Daphne: Yes. As shared here, there are many factors that make Chinese very difficult to learn. For example the characters (Hanzi) used in the writing system seem to be archaic and obscure. Every word is a different symbol and it’s not phonetic so it gives you no clues as to how it is pronounced. The tone system also is a challenge because Mandarin has four tones. One other reason is, Mandarin has a large number of homophones. For example, the pronunciation “shì” is associated with over thirty distinct morphemes.

Me: What do you think is the biggest stumbling block for children to learn Chinese?
Daphne: A lack of fun and stress-free environment for children to practise the language.

Me: Do you have any tips to share for parents to support this development better?
Daphne: Here's are some recommendations:

1.       If you can, speak Mandarin to your child at home
This is important because learning and the usage of Mandarin should be beyond the classroom setting and where children are able to "see" it as a practical life skill. The more they use it, they better they become at it.
2.       Read Chinese story books to your child
Like the English language, reading is very important as it is through reading that children are exposed to vocabulary and good sentence structure. You can make it fun by reading with emotion and acting out various roles in the story.

3.       Enrol your child in a Speech and Drama class
Speech and Drama is one of the most fun experiences your children will ever have the pleasure of experiencing. Whether they are standing up on a stage, delivering a speech with quotes by Albert Einstein 100 years ago, or merely reading a passage from a book, they will begin to develop their language skills. Research has suggested that drama techniques provide an interesting way of motivating language learning in children.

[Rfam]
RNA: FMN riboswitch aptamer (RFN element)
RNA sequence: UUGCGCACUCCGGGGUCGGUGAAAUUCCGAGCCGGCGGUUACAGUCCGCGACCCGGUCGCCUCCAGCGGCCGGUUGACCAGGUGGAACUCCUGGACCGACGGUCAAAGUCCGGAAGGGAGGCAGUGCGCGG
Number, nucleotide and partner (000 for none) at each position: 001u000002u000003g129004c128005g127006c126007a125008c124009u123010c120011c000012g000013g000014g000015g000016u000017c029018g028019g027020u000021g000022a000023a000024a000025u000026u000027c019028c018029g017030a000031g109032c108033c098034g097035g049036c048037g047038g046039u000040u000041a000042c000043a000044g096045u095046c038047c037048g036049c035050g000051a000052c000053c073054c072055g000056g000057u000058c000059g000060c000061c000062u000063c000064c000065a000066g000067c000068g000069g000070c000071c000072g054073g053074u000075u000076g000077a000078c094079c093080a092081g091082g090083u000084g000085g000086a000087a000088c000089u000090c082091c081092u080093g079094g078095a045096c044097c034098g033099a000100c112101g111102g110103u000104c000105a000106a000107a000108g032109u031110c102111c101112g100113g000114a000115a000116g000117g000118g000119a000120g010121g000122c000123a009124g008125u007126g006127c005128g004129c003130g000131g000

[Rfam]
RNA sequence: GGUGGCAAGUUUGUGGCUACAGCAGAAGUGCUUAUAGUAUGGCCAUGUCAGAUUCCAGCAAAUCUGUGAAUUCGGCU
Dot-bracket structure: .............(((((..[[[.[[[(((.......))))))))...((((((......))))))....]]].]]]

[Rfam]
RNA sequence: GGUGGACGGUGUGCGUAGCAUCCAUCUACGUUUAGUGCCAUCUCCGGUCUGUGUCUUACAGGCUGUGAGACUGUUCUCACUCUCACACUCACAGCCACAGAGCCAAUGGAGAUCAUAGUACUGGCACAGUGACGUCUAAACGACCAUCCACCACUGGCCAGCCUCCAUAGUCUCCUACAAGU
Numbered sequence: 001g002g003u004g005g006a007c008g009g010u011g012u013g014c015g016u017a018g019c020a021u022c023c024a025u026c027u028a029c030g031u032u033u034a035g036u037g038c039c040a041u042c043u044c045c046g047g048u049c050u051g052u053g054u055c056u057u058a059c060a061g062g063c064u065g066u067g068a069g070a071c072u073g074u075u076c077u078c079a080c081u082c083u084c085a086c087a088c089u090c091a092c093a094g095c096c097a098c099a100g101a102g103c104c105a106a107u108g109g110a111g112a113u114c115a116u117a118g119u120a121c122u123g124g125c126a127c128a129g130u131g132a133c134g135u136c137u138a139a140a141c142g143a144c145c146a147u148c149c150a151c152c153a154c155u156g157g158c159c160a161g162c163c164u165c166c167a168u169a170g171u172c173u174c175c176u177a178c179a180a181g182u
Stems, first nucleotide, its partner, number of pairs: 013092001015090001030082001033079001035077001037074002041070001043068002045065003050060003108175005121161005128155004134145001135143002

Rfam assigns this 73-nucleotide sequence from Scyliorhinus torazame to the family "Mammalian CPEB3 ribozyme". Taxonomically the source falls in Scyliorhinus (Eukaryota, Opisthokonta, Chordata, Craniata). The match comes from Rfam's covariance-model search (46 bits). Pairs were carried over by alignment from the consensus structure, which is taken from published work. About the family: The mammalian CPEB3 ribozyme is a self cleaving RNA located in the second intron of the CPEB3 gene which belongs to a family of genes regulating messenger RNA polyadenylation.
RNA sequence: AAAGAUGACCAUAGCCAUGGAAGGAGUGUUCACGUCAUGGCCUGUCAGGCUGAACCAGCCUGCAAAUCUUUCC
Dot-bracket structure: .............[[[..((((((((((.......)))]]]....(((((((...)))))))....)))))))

These classes are fun and can assist in strengthening a child’s communication skills, to speak more persuasively, boost confidence in public speaking, build self esteem, learn leadership skills, increase ability to adapt and improvise, overcome shyness, become more assertive, build awareness of social skills, make friends and understand people. Adults are judged on how they express themselves and their style of speech every day. Drama classes are a perfect way for children to develop these skill

An extremely experienced teacher, Daphne Low has more than 10 years of Chinese Language teaching experience under her belt having taught pre-schoolers and primary school students.

Her forte lies in designing lively Chinese Speech and Drama lessons as well enrichment programs and she has conducted Chinese Enrichment Programmes at private schools such as Agape Student Care Centre and MOE schools such as Hwa Chong Institution and Rulang Primary School etc.

Presently as the founder of Apple Pie Language, she plays an instrumental role in the company as a Programme Designer, Teacher-trainer as well as the Marketing Director.

Daphne is passionate in achieving her greater vision of offering parents and children a nurturing and safe environment to bond, learn and develop through dramatic play.